Inside-pipe heat transfer coefficient characterization of a thermosyphon-type heat pipe suitable for the reactor cavity cooling system of the Pebble Bed Modular Reactor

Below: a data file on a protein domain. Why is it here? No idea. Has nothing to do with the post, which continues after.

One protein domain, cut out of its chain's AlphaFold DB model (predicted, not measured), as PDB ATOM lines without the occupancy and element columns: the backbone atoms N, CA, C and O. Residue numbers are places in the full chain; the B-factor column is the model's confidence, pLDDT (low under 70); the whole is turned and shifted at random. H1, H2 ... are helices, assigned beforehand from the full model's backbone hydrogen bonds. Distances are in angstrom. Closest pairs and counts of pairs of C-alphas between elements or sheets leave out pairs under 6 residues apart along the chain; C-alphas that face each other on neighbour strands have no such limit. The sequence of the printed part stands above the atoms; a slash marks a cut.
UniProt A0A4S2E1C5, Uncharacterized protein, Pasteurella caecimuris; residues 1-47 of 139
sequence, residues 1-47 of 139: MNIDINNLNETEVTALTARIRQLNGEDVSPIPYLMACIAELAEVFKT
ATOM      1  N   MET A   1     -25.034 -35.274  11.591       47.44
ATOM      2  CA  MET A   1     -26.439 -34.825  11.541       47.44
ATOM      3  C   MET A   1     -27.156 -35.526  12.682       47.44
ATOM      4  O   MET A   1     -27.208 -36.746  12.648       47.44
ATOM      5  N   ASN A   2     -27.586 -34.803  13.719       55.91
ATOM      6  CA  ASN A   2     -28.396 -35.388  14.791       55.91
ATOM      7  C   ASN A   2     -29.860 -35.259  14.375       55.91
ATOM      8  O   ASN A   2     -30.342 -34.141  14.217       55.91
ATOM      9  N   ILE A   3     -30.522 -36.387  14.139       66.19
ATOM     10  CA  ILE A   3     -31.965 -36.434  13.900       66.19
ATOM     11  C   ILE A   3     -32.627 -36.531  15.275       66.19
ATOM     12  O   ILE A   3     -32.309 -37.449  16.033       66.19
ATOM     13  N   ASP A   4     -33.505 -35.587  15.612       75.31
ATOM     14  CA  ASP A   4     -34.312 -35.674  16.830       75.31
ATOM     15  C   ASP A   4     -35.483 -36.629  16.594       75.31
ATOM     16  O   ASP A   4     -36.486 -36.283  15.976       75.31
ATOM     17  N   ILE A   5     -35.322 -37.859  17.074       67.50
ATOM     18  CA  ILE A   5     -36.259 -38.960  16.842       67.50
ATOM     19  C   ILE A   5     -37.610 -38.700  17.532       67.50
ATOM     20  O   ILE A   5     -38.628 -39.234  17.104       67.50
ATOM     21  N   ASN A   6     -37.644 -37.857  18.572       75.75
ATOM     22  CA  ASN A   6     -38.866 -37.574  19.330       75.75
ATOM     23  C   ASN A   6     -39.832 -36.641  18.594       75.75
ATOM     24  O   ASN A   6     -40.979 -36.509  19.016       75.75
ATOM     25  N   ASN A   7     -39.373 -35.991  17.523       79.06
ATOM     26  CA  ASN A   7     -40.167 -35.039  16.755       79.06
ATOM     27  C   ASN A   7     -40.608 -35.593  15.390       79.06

The feasibility of a closed loop thermosyphon for the Reactor Cavity Cooling System of the Pebble Bed Modular Reactor has been the subject of many research projects. One of the difficulties identified by previous studies is the hypothetical inaccuracies of heat transfer coefficient correlations available in literature. This article presents the development of an inside-pipe heat transfer correlation, for both the evaporator and condenser sections, that is specific to the current design of the RCCS. A one-third-height-scale model of the RCCS was designed and manufactured using copper piping and incorporating several strategically placed sight glasses, allowing for the visual identification of two-phase flow regimes and an orifice plate to allow for forward and reverse flow measurement. Twelve experiments, lasting at least 5 hours each, were performed with data logging occurring every ten seconds. The experimental results are used to mathematically determine the experimental inside-pipe heat transfer coefficients for both the evaporator and condenser sections. The experimentally determined heat transfer coefficients are correlated by assuming that the average heat flux can be described by a functional dependence on certain fluid properties, the average heat flux is directly proportional to the heat transfer coefficient and that the heat transfer coefficient is a function of the Nusselt number. The single-phase inside-pipe heat transfer coefficients were correlated to 99% confidence intervals and with less than 30% standard deviation from experimental results. The generated correlations, along with identified and established two-phase heat transfer coefficient correlations, are used in a mathematical model, with experimental mass flow rates and temperatures used as input variables, to generate theoretical heat transfer coefficient profiles. These are compared to the experimentally determined heat transfer coefficients to show that the generated correlations accurately predict the experimentally determined inside-pipe heat transfer coefficients.